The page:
A good plan should develop the body....and your running ability.....in progressive stages. Each stage should be a little more challenging and stressful than the preceding ones. For instance, a plan might include a 5k training and racing "season" for the rest of this year. Then a 10k training and racing "season" starting during the winter and through the spring. Finally, a marathon "season" starting mid to late summer for a fall '98 marathon. Half marathons can be run as part of both the 10k and marathon programs. But, it isn't necessary to do a half marathon "season" per se. Also, a 3-4 week "R&R break" should planned between seasons. R&R doesn't mean no running. It means reduced mileage and easy running only to allow your body to get some rest. You will be pushing it hard for over a year. Without some breaks, it has an increased risk of breaking down. I call the combination of a spring 10k season, a fall marathon season and two R&R periods a "macro-cycle". I think the two seasons compliment each other. The 10k programs make you faster and the marathon programs make you stronger. Each helps the other. I repeated this macro-cycle for seven consecutive years with increasingly better results.

At the same time you are developing running strength, you will also need to develop speed.....the ability to run longer, faster. The training regimen of each season must include the right blend of long runs, speedwork, strengthening runs, and racing. And, each is different for 10k and marathon seasons.

I strongly suggest following the training programs of one of the running experts......Higdon, Galloway or Glover. Personally, I am partial to Bob Glover's programs in his book titled "The New Competitive Runner's Handbook". I used it for most of my running in the 80's. In it, he has training programs for 5k, 10k and marathon and for runners of all levels....Novice Competitor, Basic Competitor, Advanced Competitor, and Champion Competitor. It isn't necessary to go through each level for each distance. For instance, for maximum progress to Boston from a beginner's level, one might try the Novice 5k program, Basic 10k program and either Basic or Advanced marathon program, if one is capable of advancing at that rate.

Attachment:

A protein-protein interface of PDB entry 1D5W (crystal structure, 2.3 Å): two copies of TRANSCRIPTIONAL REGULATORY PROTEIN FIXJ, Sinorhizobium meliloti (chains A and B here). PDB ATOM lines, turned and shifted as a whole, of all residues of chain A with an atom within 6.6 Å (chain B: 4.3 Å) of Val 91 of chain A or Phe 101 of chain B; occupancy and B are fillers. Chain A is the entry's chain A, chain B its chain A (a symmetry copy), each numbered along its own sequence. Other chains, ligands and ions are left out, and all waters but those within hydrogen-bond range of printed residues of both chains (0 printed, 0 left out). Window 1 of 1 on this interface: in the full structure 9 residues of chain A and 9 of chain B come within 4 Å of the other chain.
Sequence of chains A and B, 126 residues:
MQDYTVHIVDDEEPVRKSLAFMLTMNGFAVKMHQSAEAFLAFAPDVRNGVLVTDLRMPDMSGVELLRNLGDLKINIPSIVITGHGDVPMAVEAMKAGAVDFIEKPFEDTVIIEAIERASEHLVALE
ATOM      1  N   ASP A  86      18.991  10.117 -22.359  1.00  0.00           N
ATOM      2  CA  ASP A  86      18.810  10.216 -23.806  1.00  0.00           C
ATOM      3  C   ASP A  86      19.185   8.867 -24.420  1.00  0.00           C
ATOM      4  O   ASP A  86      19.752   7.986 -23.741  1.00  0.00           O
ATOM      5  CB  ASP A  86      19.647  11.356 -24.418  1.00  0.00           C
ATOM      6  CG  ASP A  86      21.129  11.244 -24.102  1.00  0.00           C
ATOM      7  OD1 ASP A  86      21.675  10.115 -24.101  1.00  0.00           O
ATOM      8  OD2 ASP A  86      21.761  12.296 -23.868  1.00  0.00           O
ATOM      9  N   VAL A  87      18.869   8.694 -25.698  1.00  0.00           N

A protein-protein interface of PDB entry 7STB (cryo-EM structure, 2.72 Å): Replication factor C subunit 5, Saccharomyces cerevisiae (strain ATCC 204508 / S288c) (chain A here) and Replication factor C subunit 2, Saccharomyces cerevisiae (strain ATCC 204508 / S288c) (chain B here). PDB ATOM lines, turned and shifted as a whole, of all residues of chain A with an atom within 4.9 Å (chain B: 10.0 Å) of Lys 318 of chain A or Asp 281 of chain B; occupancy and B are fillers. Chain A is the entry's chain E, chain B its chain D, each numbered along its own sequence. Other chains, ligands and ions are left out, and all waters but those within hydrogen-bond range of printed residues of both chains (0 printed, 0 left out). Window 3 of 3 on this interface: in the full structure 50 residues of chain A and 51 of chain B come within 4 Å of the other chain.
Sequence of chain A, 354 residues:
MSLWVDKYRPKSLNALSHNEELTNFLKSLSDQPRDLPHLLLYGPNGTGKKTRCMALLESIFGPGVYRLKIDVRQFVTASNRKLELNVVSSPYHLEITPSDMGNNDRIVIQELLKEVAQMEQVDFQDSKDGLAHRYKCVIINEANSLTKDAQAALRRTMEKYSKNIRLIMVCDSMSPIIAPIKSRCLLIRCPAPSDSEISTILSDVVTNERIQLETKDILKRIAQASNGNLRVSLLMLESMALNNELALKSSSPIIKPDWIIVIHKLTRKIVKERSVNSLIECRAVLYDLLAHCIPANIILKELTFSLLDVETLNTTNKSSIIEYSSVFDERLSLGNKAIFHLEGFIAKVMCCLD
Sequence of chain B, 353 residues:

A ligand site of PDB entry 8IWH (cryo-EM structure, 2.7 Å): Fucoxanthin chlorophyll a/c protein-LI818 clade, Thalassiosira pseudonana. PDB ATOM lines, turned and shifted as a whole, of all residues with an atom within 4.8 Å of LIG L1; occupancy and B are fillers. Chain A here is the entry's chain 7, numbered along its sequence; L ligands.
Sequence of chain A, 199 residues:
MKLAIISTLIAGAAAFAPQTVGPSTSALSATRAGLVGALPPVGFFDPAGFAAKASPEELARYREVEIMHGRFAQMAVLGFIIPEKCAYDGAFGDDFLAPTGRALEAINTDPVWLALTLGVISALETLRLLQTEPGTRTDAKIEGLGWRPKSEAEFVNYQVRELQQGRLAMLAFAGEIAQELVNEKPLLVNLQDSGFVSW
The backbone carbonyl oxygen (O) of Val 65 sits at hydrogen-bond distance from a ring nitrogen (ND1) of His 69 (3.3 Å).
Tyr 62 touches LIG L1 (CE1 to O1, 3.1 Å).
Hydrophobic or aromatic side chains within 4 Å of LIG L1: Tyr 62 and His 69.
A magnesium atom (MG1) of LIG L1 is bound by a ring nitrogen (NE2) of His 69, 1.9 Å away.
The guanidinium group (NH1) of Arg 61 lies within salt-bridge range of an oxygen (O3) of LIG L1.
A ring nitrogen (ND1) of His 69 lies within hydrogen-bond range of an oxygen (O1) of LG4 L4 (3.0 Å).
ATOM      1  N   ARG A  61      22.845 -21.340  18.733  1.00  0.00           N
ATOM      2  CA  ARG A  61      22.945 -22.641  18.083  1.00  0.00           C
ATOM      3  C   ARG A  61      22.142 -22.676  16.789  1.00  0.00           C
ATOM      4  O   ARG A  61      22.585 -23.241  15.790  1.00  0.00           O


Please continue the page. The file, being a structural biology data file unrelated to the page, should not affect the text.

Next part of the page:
By next spring, 10k race times should give a pretty good indication of whether running a Boston qualifying time in a fall marathon next year is practical. If they don't, then I would still proceed with a fall marathon, but start to plan on another "macro-cycle" consisting of a spring '99 10k season and a fall '99 marathon season, each elevated to a higher level than the first time, to try to qualify for the 2000 Boston.

If you are close to a qualifying time in a marathon next fall, you might want to try again over the winter to qualify for Boston '99. Otherwise, be prepared to simply repeat the two-season "macro-cycle", maybe several times, at ever increasing levels. In other words, allow your plan to have some flexibility.

It took me 5 years and 12 marathons to finally qualify for Boston. Of course, I'm "old lead foot". Hopefully each of you can get there in a year or two. Remember the rule of thumb that says that beginning runners can expect to improve for at least 7-10 years. And, I think that is a low estimate for very young runners....like early 20's. Most runners reach their marathon peak somewhere in their mid-30's. So there's plenty of time. That's when one of the other two P's, Patience, really comes into play.

In summary, I think that anyone will get to Boston quickest and with minimal risk of injury with a well thought out plan that builds in stages. How fast that is for each person will really depend on his or her ability.....and Perseverance.